In a simpler world, choosing one employee on your team and promoting that employee into an open position at a higher level would involve easy math. Who works the hardest? Who produces the most? Who’s been with the company the longest? Enter those numbers into your magic formula and voila: the “best” employee’s name becomes clear. But in the real world, promotion decisions are far from simple.
Often, one team contains several people who are all well qualified, but in different ways and for different reasons. And some difficult news: this decision comes with high stakes. You can choose only one candidate—and if you choose the wrong candidate—expect resignations from some or all of the others. How can you navigate this thorny decision without painful consequences? Keep these tips in mind.
Expecting quiet, universal acceptance of your decision is unrealistic. If your employees are ambitious and good at their jobs, they won’t enjoy being passed over. It’s not personal, it’s just business. When you can’t provide the next rung of the ladder, it’s reasonable for employees to seek that rung from another employer. But you CAN mitigate the fallout by using clear, specific and measurable metrics to make your choice. And a little diplomacy goes a long way.
Choose the employee who will excel at the future job, not the present one.
The best employee on a team of junior associates is surely an excellent junior associate. But if the next level requires leadership skill the current one doesn’t require, you’ll need to make some educated guesses about each contender’s likelihood of success in an untested area. Nobody really knows why, but excellence at the entry level rarely translates into excellence at a leadership level. Factor this into your assessment. Examine work performance, but also examine personality, flexibility and the ability to stay in the game when the rules suddenly change. Prepare ALL the applicants for the surprise challenges of the next level, whether they arrive there or not.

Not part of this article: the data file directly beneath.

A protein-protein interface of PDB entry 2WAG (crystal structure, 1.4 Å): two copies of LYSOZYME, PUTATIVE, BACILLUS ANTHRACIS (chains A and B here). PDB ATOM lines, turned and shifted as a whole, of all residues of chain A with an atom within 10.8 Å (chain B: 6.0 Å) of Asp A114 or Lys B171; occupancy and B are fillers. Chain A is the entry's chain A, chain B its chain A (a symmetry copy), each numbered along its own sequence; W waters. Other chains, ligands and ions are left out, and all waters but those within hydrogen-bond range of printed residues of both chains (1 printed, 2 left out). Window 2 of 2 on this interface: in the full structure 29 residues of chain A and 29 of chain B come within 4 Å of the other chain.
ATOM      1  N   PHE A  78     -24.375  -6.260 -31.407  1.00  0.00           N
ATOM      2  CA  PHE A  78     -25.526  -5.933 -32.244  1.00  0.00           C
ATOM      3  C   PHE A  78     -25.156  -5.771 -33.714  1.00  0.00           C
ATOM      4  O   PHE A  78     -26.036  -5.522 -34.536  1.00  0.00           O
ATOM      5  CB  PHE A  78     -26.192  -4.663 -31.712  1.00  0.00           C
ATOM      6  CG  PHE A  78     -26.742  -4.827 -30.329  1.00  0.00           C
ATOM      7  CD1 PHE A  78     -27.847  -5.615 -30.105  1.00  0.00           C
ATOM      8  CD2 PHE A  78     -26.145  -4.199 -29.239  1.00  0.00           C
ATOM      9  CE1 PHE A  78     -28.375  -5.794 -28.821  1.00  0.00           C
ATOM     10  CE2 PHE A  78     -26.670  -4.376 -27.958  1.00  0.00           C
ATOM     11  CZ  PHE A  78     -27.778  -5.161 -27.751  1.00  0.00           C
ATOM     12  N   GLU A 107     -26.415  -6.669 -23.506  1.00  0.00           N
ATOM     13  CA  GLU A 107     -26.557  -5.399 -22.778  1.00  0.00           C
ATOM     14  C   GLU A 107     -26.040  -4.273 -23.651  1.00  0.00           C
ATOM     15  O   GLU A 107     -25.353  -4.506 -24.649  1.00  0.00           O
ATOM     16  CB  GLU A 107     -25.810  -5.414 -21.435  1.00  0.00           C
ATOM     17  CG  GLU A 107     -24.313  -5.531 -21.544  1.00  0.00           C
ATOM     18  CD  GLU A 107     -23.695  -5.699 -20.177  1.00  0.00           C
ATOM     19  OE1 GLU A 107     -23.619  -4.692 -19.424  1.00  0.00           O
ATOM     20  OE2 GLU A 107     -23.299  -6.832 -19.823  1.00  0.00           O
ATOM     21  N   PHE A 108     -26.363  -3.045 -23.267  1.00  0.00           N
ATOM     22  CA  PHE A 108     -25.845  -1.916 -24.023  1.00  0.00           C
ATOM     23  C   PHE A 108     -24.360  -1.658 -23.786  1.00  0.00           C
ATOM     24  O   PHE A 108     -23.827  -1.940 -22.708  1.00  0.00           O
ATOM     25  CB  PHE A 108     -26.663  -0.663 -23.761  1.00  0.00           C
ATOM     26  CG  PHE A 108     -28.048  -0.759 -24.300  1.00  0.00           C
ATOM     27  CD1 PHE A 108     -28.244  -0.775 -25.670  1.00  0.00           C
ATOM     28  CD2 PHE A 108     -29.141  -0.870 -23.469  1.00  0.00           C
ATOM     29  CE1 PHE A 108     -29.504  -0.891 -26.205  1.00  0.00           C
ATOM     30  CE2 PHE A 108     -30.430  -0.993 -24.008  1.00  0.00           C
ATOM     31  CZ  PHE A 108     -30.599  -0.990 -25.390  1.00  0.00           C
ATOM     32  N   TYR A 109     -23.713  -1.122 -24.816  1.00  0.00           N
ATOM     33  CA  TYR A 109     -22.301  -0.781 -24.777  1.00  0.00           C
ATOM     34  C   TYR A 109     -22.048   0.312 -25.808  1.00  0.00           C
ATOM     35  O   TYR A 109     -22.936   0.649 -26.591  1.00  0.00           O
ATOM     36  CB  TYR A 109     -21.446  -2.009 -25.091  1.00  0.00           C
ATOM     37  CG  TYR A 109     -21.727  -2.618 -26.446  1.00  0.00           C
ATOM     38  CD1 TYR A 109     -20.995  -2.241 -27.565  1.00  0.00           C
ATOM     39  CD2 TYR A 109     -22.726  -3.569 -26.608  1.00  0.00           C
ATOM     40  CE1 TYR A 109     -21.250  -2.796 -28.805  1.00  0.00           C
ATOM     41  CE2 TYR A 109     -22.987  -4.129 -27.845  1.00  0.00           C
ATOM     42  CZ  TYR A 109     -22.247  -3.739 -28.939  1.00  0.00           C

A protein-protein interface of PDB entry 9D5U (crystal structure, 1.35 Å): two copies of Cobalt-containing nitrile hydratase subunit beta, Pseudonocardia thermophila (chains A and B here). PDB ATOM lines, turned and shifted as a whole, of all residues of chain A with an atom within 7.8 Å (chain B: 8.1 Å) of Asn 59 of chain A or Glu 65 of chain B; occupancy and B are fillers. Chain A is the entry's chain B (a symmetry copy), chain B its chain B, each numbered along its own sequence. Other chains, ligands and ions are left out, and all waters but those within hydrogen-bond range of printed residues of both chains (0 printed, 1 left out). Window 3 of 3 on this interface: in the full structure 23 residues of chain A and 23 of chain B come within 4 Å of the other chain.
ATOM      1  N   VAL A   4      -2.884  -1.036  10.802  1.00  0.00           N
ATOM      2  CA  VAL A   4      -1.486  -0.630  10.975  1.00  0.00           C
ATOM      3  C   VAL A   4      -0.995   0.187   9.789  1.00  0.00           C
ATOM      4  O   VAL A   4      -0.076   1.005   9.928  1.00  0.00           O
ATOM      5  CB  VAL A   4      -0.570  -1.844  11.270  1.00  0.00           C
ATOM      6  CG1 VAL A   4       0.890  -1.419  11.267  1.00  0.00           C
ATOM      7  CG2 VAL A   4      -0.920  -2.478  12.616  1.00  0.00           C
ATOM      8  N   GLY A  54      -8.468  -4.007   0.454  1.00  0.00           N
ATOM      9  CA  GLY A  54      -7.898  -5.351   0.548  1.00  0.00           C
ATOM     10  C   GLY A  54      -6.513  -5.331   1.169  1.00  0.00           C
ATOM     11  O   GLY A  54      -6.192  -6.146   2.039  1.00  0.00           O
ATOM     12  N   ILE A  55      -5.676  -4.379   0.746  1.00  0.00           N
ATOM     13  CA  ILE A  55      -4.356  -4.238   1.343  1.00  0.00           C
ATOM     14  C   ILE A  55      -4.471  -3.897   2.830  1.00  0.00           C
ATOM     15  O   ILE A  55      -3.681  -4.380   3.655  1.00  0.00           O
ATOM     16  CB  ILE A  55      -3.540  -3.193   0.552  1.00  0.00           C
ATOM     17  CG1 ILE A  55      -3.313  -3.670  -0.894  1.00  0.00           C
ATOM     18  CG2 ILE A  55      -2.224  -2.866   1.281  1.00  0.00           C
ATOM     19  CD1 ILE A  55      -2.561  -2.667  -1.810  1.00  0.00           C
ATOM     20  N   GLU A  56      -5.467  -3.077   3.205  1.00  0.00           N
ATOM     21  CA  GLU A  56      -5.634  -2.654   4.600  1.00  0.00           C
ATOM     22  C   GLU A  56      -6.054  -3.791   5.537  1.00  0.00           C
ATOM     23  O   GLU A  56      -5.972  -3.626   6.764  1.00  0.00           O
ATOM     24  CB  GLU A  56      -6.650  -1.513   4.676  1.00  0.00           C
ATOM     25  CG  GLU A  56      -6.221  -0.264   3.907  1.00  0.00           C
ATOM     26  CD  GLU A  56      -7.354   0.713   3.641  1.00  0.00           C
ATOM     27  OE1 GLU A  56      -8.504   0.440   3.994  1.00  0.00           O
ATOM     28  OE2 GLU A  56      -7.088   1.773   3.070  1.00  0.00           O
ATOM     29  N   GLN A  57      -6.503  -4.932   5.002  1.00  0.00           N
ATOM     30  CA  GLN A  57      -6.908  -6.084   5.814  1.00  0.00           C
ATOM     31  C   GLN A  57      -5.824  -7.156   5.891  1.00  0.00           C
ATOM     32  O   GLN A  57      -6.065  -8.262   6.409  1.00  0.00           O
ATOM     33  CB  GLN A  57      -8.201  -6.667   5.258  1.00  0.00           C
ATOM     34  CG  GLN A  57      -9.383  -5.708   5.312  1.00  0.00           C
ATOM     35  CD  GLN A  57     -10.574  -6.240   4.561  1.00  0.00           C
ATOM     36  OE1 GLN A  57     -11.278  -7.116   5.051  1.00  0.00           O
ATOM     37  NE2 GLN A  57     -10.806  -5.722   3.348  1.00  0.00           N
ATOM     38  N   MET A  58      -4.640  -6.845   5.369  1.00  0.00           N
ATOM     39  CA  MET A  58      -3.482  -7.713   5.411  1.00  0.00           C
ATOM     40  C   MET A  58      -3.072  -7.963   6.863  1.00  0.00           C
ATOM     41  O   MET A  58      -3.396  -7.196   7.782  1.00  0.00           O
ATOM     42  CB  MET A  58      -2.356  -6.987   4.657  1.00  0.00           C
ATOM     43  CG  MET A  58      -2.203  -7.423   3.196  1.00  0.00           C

Look below the surface and place a premium on ambition.
Your best choice may not actually be your best employee. It may be the one who tries too hard, gets anxious, overthinks and fails more often than the others. Or it may be the one who leverages all available resources (the one who leaves at 4:59 but still somehow gets everything done). It may be the one who others turn to for help (the leader and inspirer) who still makes mistakes. The 80-hour-per-week grinder may work extremely hard but may not be positioned for real success. The suit-wearing climber may not be either. No matter what you look for, look twice. And make sure you’re choosing a candidate who really, really wants the job—not just the bragging rights.
For more on how to hire, coach and promote your employees in ways that bring out their absolute best, turn to the staffing team at Extension.